Boys Encouraged to Get HPV Vaccine
Aug. 03--RALEIGH -- Health professionals are breaking the image of human papilloma virus -- a sexually transmitted disease linked to cervical cancer -- as a female condition by encouraging boys to be vaccinated.
About 12,000 women are diagnosed with cervical cancer each year, and nearly all cases were transmitted through HPV. That is why health officials recommend that girls be immunized against HPV with Gardasil, the vaccine approved by FDA in 2006.
But more than half of sexually active Americans -- both men and women -- carry HPV, and infected men can spread it through sex, said Fred Wyand, a spokesman for the American Social Health Association, located in the Research Triangle Park.
"It's important to bring males to the discussion," Wyand said. "It's about gender equity."
Now the federal government recommends boys be vaccinated with Gardasil -- but with less urgency.
Since 2009, the vaccine has been approved for boys ages 9 to 26, saying it can also protect against genital warts and anal cancer.
The vaccine is given as a series of three injections over a six-month period and is most effective if administered before children become sexually active. It costs about $400 and is covered by Medicaid and most private insurance.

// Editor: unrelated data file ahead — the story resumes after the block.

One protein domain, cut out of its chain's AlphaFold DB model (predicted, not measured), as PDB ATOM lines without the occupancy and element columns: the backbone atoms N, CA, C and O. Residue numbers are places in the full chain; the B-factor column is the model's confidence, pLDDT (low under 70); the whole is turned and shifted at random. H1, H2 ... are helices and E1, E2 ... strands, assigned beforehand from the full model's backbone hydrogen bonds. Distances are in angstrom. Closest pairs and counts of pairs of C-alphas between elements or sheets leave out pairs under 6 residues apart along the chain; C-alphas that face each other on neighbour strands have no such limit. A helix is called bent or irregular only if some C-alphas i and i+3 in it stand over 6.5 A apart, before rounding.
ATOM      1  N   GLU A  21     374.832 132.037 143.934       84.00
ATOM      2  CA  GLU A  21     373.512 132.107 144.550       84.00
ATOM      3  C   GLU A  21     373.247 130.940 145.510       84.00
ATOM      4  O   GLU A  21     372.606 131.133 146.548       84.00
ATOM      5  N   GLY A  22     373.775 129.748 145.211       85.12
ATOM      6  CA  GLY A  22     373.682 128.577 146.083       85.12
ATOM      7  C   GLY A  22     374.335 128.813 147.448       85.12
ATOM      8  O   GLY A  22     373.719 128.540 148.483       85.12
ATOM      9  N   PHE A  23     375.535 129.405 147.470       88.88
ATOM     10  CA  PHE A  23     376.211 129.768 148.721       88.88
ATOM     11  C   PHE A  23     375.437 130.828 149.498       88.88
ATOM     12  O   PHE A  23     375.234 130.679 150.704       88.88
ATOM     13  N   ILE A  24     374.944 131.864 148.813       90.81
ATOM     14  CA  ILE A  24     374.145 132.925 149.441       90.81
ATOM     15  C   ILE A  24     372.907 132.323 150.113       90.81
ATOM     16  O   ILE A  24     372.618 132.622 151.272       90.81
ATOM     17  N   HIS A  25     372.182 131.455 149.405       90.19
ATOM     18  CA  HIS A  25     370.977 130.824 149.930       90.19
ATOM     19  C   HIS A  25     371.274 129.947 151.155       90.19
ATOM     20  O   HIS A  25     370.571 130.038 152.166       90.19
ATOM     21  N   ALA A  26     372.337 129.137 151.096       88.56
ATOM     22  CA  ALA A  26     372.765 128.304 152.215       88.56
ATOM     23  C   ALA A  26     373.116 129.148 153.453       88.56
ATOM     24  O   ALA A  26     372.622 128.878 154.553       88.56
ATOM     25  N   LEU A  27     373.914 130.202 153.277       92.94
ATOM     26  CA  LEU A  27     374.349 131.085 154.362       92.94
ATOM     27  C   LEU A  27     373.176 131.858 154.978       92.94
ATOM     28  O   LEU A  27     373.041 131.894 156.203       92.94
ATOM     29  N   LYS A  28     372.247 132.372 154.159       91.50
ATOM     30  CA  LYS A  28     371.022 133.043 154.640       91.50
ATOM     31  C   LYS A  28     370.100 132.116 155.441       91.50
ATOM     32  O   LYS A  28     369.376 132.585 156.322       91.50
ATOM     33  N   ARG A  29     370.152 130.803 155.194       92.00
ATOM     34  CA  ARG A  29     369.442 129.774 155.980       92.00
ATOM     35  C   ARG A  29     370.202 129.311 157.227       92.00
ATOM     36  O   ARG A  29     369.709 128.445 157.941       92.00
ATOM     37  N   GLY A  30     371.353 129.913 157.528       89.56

"My plan is to vaccinate my son," said Susan Kaminski, a gynecologist in Williams, Benavides, & Marston, MD, PA. She agrees that if enough boys are vaccinated, fewer women will be infected.
"There is added value to men themselves in decreasing the chance of genital warts," she said.
In North Carolina, fewer boys than girls receive Gardasil. Of 388 boys the N.C. Immunization Registry surveyed in the past year, about 13 percent received Gardasil, compared with about 39 percent of girls being vaccinated.
Many parents are hesitant to vaccinate their boys against HPV, said Alyssa Hoffman, pediatric nurse practitioner at Stepping Stones Pediatrics in Raleigh. Some fear the safety of the vaccine, some insist their boys are not having sex, and others fear their boys would feel encouraged to have unprotected sex if they are vaccinated, she said.
But the vaccine has been approved by the federal government and has an effectiveness rate of nearly 100 percent, Hoffman said.
"A vaccine isn't going to change a teenager's perspective on whether to have sex or not," she said, adding that the best parents and health professionals can do is to educate children and to encourage abstinence.
"Ultimately, (vaccinating boys is) indirectly protecting the girls," Hoffman said.
Even with a high effectiveness rate, the vaccine is not a miracle cure, she warned.
"This is not going to cover you against gonorrhea or AIDS," Hoffman said
Charlotte Observer staff writer Deia De Brito contributed to this article.
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Posted: August 2011
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